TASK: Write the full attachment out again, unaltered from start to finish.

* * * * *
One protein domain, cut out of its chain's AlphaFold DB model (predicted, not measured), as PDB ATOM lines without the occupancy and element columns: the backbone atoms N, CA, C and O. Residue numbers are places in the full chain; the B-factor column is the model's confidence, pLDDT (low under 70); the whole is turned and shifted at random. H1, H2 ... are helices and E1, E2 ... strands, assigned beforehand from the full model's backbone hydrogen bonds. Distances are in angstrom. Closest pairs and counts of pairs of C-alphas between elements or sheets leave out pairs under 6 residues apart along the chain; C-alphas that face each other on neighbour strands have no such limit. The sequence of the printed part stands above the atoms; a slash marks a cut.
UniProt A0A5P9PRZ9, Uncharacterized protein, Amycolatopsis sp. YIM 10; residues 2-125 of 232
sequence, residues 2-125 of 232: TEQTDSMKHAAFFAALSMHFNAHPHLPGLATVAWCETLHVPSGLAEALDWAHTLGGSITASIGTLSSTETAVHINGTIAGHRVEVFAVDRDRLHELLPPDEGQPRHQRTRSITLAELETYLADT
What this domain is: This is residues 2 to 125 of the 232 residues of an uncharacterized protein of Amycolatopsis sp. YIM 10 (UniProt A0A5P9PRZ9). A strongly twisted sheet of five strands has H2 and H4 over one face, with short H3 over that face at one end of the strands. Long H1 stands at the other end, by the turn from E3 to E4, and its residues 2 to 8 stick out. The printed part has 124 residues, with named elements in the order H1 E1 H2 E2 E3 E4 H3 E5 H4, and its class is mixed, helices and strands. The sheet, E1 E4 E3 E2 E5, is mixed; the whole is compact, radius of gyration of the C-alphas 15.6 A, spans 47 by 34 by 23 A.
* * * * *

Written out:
One protein domain, cut out of its chain's AlphaFold DB model (predicted, not measured), as PDB ATOM lines without the occupancy and element columns: the backbone atoms N, CA, C and O. Residue numbers are places in the full chain; the B-factor column is the model's confidence, pLDDT (low under 70); the whole is turned and shifted at random. H1, H2 ... are helices and E1, E2 ... strands, assigned beforehand from the full model's backbone hydrogen bonds. Distances are in angstrom. Closest pairs and counts of pairs of C-alphas between elements or sheets leave out pairs under 6 residues apart along the chain; C-alphas that face each other on neighbour strands have no such limit. The sequence of the printed part stands above the atoms; a slash marks a cut.
UniProt A0A5P9PRZ9, Uncharacterized protein, Amycolatopsis sp. YIM 10; residues 2-125 of 232
sequence, residues 2-125 of 232: TEQTDSMKHAAFFAALSMHFNAHPHLPGLATVAWCETLHVPSGLAEALDWAHTLGGSITASIGTLSSTETAVHINGTIAGHRVEVFAVDRDRLHELLPPDEGQPRHQRTRSITLAELETYLADT
What this domain is: This is residues 2 to 125 of the 232 residues of an uncharacterized protein of Amycolatopsis sp. YIM 10 (UniProt A0A5P9PRZ9). A strongly twisted sheet of five strands has H2 and H4 over one face, with short H3 over that face at one end of the strands. Long H1 stands at the other end, by the turn from E3 to E4, and its residues 2 to 8 stick out. The printed part has 124 residues, with named elements in the order H1 E1 H2 E2 E3 E4 H3 E5 H4, and its class is mixed, helices and strands. The sheet, E1 E4 E3 E2 E5, is mixed; the whole is compact, radius of gyration of the C-alphas 15.6 A, spans 47 by 34 by 23 A.